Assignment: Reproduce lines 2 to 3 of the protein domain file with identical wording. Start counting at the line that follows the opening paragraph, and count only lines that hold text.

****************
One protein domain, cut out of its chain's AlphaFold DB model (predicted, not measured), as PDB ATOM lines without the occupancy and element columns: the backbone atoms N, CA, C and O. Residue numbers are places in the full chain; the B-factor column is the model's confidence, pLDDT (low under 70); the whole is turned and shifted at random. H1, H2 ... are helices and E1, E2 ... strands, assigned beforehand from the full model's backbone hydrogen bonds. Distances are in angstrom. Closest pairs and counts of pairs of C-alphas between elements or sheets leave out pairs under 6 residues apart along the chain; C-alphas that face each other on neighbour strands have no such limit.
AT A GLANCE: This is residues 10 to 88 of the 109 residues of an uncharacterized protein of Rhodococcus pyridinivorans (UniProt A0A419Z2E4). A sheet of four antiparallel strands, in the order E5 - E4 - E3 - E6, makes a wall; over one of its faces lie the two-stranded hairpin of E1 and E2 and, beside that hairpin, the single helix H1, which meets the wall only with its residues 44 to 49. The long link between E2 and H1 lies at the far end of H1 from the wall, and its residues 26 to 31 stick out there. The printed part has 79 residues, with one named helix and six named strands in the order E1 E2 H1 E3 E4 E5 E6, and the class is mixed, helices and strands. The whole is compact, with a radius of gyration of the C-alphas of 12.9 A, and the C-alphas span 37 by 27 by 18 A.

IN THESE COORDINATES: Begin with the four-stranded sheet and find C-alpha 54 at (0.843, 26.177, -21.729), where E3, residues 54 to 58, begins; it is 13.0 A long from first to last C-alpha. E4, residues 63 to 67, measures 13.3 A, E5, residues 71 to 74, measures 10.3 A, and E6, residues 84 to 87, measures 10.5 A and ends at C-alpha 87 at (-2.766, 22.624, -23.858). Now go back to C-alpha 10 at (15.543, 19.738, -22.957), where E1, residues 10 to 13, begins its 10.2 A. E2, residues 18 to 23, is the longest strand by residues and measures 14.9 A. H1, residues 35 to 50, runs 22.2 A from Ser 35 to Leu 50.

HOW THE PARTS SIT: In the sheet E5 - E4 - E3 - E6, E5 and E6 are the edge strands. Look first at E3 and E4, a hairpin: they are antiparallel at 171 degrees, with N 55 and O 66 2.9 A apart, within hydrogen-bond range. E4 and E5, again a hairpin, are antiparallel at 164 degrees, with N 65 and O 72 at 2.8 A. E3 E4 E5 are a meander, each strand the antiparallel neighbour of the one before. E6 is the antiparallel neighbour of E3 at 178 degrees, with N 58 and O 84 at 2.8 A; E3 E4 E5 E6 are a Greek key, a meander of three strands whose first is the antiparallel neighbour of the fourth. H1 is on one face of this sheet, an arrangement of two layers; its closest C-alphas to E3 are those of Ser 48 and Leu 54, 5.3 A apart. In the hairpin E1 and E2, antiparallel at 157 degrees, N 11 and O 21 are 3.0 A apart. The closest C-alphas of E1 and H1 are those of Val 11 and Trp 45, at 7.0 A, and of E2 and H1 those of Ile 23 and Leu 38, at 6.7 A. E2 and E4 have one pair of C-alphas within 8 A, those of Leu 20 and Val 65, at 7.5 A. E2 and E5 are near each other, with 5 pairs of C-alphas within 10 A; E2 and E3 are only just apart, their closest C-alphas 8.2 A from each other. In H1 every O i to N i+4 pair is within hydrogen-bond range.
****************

IN THESE COORDINATES: Begin with the four-stranded sheet and find C-alpha 54 at (0.843, 26.177, -21.729), where E3, residues 54 to 58, begins; it is 13.0 A long from first to last C-alpha. E4, residues 63 to 67, measures 13.3 A, E5, residues 71 to 74, measures 10.3 A, and E6, residues 84 to 87, measures 10.5 A and ends at C-alpha 87 at (-2.766, 22.624, -23.858). Now go back to C-alpha 10 at (15.543, 19.738, -22.957), where E1, residues 10 to 13, begins its 10.2 A. E2, residues 18 to 23, is the longest strand by residues and measures 14.9 A. H1, residues 35 to 50, runs 22.2 A from Ser 35 to Leu 50.

HOW THE PARTS SIT: In the sheet E5 - E4 - E3 - E6, E5 and E6 are the edge strands. Look first at E3 and E4, a hairpin: they are antiparallel at 171 degrees, with N 55 and O 66 2.9 A apart, within hydrogen-bond range. E4 and E5, again a hairpin, are antiparallel at 164 degrees, with N 65 and O 72 at 2.8 A. E3 E4 E5 are a meander, each strand the antiparallel neighbour of the one before. E6 is the antiparallel neighbour of E3 at 178 degrees, with N 58 and O 84 at 2.8 A; E3 E4 E5 E6 are a Greek key, a meander of three strands whose first is the antiparallel neighbour of the fourth. H1 is on one face of this sheet, an arrangement of two layers; its closest C-alphas to E3 are those of Ser 48 and Leu 54, 5.3 A apart. In the hairpin E1 and E2, antiparallel at 157 degrees, N 11 and O 21 are 3.0 A apart. The closest C-alphas of E1 and H1 are those of Val 11 and Trp 45, at 7.0 A, and of E2 and H1 those of Ile 23 and Leu 38, at 6.7 A. E2 and E4 have one pair of C-alphas within 8 A, those of Leu 20 and Val 65, at 7.5 A. E2 and E5 are near each other, with 5 pairs of C-alphas within 10 A; E2 and E3 are only just apart, their closest C-alphas 8.2 A from each other. In H1 every O i to N i+4 pair is within hydrogen-bond range.